When the business was thrown together through the merger of long-distance operator Mercury and three cable companies last year, it seemed doubtful that CWC would ever be a credible competitor to the likes of British Telecom.
Thirteen months, thousands of redundancies and a pounds 200m restructuring charge later, that proposition no longer seems so laughable. Although CWC's poor network means it is losing ground in the business market, the company has embarked on a pounds 400m upgrade which should enable it to face the competition on level terms.
Meanwhile Head Start, a cheap package combining cable television and cable telephony, has proved popular with residential customers. Penetration rates have risen from 27 to 29 per cent, while over half of those customers now take both the television and telecoms services, compared with 47 per cent last year. Churn rates - the proportion of customers cancelling their service - did rise but this is at least partly down to CWC weeding out persistent late payers.
Looking ahead, there is digital television. Cable TV has, until now, been a carbon copy of the offerings from the likes of Sky. In the digital era, however, CWC will be able to offer all the 200 channels planned by Sky while also offering access to the internet - through the television - at many times the speed currently available. What's more, CWC subscribers won't have to fork out pounds 200 for a set-top box, as they will with other digital television services.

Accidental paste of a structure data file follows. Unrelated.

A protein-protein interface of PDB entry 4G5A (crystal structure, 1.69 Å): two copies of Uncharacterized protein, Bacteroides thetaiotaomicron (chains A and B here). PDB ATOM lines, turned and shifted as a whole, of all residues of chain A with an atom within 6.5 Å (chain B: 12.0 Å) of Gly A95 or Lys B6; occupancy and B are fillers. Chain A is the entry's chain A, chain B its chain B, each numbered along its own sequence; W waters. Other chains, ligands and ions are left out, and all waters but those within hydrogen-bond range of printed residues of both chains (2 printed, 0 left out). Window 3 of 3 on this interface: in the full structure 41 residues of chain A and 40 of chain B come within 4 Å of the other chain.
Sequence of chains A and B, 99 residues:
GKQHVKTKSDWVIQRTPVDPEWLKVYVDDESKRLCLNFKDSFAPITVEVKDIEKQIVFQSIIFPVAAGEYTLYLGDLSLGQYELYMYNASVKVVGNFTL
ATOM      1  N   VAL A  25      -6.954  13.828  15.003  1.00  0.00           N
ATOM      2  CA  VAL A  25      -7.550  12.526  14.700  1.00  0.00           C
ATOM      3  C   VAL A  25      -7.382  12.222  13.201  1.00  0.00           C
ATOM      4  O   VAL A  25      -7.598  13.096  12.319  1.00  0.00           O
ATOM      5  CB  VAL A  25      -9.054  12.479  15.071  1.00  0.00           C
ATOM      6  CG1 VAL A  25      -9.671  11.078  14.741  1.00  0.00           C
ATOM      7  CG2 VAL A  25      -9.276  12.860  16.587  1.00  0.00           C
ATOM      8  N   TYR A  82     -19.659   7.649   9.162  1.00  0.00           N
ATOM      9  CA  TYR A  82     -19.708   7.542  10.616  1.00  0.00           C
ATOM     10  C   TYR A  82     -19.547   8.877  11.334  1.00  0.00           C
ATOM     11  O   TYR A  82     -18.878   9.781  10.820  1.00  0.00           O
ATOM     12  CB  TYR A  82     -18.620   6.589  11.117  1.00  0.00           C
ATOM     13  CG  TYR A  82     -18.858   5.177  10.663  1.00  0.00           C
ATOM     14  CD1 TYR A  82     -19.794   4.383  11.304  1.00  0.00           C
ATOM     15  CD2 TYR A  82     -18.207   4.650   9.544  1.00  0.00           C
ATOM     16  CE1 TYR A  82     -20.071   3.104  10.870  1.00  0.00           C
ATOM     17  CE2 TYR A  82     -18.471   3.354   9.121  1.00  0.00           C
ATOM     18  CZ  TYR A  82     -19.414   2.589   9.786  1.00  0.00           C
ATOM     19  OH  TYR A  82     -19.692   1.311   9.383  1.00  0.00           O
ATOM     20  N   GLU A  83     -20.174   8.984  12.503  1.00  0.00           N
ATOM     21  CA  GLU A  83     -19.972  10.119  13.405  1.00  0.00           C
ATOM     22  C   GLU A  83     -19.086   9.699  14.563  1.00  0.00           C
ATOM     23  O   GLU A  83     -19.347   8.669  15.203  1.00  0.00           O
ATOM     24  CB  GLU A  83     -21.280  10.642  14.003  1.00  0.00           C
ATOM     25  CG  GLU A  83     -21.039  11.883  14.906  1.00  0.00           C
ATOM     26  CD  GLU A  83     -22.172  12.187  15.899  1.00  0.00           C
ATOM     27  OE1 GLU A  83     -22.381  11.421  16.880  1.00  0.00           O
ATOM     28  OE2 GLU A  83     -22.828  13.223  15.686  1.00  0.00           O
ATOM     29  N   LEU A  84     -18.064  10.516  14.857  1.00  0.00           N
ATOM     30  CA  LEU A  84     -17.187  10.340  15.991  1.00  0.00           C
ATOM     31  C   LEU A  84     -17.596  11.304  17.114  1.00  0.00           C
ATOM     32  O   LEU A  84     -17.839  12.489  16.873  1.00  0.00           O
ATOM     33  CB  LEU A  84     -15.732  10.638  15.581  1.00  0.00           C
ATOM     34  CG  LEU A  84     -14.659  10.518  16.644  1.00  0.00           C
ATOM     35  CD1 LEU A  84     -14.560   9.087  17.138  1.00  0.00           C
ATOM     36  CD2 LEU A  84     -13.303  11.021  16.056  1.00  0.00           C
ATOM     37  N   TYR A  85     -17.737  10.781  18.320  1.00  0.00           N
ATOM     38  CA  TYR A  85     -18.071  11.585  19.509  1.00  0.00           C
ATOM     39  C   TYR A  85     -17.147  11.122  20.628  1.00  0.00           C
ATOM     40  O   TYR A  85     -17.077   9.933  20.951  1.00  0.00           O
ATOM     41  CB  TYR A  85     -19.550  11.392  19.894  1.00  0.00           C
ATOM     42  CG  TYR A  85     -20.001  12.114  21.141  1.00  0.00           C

This is a long-term prospect. Yet Graham Wallace, CWC's chief executive, is bullish enough to promise 15 per cent revenue growth this year. Add in widening margins as the benefits of restructuring flow through and growth prospects look good. That said, the shares have had a fantastic run, more than doubling in value since last November. They put on 7.5p to 451.5p yesterday, and now trade on a multiple of 33 times this year's forecast earnings. Not cheap, but still a good long-term bet.Reuse content